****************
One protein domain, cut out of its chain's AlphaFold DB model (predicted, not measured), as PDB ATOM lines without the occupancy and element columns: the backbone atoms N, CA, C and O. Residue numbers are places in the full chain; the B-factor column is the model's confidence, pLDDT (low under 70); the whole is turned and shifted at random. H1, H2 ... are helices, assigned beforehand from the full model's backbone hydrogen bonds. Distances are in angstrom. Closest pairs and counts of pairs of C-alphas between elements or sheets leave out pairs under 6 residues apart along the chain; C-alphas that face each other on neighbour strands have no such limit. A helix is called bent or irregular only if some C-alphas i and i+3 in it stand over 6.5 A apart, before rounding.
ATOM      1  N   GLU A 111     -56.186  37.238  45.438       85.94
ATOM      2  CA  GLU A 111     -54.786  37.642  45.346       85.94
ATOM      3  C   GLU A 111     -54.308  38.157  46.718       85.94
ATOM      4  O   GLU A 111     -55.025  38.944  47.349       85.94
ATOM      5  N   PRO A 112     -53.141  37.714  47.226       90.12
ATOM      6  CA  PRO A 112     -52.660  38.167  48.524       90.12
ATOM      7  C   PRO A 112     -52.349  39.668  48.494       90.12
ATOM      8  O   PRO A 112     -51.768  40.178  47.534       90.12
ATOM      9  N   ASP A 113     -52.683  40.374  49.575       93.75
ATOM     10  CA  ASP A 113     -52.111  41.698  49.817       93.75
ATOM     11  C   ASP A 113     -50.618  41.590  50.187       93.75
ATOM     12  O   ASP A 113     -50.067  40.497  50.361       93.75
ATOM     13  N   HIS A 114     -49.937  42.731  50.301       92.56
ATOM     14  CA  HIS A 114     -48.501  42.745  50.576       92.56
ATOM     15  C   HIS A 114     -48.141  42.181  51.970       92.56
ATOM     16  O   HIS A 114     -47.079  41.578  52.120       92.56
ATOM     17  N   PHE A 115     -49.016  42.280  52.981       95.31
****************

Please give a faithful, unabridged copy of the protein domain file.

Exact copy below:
One protein domain, cut out of its chain's AlphaFold DB model (predicted, not measured), as PDB ATOM lines without the occupancy and element columns: the backbone atoms N, CA, C and O. Residue numbers are places in the full chain; the B-factor column is the model's confidence, pLDDT (low under 70); the whole is turned and shifted at random. H1, H2 ... are helices, assigned beforehand from the full model's backbone hydrogen bonds. Distances are in angstrom. Closest pairs and counts of pairs of C-alphas between elements or sheets leave out pairs under 6 residues apart along the chain; C-alphas that face each other on neighbour strands have no such limit. A helix is called bent or irregular only if some C-alphas i and i+3 in it stand over 6.5 A apart, before rounding.
ATOM      1  N   GLU A 111     -56.186  37.238  45.438       85.94
ATOM      2  CA  GLU A 111     -54.786  37.642  45.346       85.94
ATOM      3  C   GLU A 111     -54.308  38.157  46.718       85.94
ATOM      4  O   GLU A 111     -55.025  38.944  47.349       85.94
ATOM      5  N   PRO A 112     -53.141  37.714  47.226       90.12
ATOM      6  CA  PRO A 112     -52.660  38.167  48.524       90.12
ATOM      7  C   PRO A 112     -52.349  39.668  48.494       90.12
ATOM      8  O   PRO A 112     -51.768  40.178  47.534       90.12
ATOM      9  N   ASP A 113     -52.683  40.374  49.575       93.75
ATOM     10  CA  ASP A 113     -52.111  41.698  49.817       93.75
ATOM     11  C   ASP A 113     -50.618  41.590  50.187       93.75
ATOM     12  O   ASP A 113     -50.067  40.497  50.361       93.75
ATOM     13  N   HIS A 114     -49.937  42.731  50.301       92.56
ATOM     14  CA  HIS A 114     -48.501  42.745  50.576       92.56
ATOM     15  C   HIS A 114     -48.141  42.181  51.970       92.56
ATOM     16  O   HIS A 114     -47.079  41.578  52.120       92.56
ATOM     17  N   PHE A 115     -49.016  42.280  52.981       95.31